Netflix film Beats has its heart in the right place, offering two engageable characters and driving a story straight out of Chicago’s South Side.
At the start of Netflix Film Beats, I was genuinely concerned that it was going to lack the emotional buy-in because the opening is curiously rushed to open up the premise. Beats bases itself in a black neighbourhood where gun crime is the norm, and the chance of making it to 18 is reduced. Director Chris Robinson hones that reality from the offset in the coming-of-age drama, which mixes a fallen-from-grace music producer with a high school kid with talent but who is crippled by PTSD due to the death of his sister from gun crime. Its political messages are clear, much like Stefon Bristol’s See You Yesterday.
Khalil Everage plays August Monroe, the hip-hop prodigy with the PTSD, unable to manage from the traumas of the fatal night where his sister was fatally murdered. Beats marks a genuinely fine performance from the actor – vibing the music that he can produce, but at the same time, can narrow his personality into a small box when the pressure compounds his mental instability.
Anthony Anderson cooly plays Romelo, the formerly disgraced music producer, holding down a high school security job to appease his estranged wife, the headteacher.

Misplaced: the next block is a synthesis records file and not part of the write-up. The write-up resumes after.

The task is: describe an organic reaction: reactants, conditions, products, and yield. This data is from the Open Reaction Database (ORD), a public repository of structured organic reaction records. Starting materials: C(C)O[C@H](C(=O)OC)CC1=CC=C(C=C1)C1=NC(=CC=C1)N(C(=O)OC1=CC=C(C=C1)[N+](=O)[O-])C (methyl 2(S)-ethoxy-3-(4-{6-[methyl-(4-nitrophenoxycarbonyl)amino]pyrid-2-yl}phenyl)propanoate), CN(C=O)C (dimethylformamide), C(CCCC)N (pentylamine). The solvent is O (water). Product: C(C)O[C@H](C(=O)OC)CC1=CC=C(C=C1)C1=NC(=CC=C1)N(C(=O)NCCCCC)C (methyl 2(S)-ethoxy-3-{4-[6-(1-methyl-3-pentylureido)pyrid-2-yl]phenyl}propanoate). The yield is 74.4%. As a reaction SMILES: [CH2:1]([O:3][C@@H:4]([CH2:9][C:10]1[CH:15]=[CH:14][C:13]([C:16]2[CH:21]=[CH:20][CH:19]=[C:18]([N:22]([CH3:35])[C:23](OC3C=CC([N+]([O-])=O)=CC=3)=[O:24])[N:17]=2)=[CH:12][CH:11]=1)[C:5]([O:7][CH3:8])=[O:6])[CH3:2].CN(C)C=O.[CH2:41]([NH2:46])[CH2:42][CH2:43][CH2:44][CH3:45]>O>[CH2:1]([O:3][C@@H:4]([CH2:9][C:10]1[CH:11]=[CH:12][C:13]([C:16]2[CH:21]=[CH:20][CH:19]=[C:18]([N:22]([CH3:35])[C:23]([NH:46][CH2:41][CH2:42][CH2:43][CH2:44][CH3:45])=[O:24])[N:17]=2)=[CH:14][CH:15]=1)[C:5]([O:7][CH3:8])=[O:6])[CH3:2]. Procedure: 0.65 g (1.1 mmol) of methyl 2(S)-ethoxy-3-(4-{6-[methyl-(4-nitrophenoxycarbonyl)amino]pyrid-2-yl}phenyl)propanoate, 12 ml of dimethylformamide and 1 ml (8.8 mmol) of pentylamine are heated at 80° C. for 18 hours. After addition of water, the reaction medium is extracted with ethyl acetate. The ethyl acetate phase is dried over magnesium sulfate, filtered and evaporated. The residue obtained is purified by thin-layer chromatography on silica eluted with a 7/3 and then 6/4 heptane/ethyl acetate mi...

Romelo is the master of the coming-of-age story in Netflix film Beats. He creates August’s growth, who is unable to form his path. There’s a premise of an overbearing mother, played by the Orange is the New Black actress Uzo Aduba, who is fast becoming a well-known name, and a delight to watch on the screen. You can understand the restrictions she sets on her son, with the story mounting a journey where August becomes his own person.
Netflix film Beats struggles to maintain political messages while propping the story of an upcoming music auteur. It toys with the idea of a dangerous neighbourhood, and the need to escape, but it’s a balancing act that is not quite achieved when it gets into the thick of Romelo’s marriage and career history. Beats set up two characters that both have their issues, but in entirely different circumstances.
But at the same time, if you appreciate music, especially hip-hop, then Beats will encourage you to understand the message it’s trying to convey to the audience. The theme of releasing demons by using the freedom of music is emotionally appealing, even if the character development is misguided. The Netflix film hits home Chicago’s South Side, and its history of creating music. The heart of the movie is August’s beats, and it keeps it driving forward in the 110-minute feature that strays away from boring.
Daniel Hart is the Co-Founder of Ready Steady Cut and has operated as Editor-in-Chief since 2017.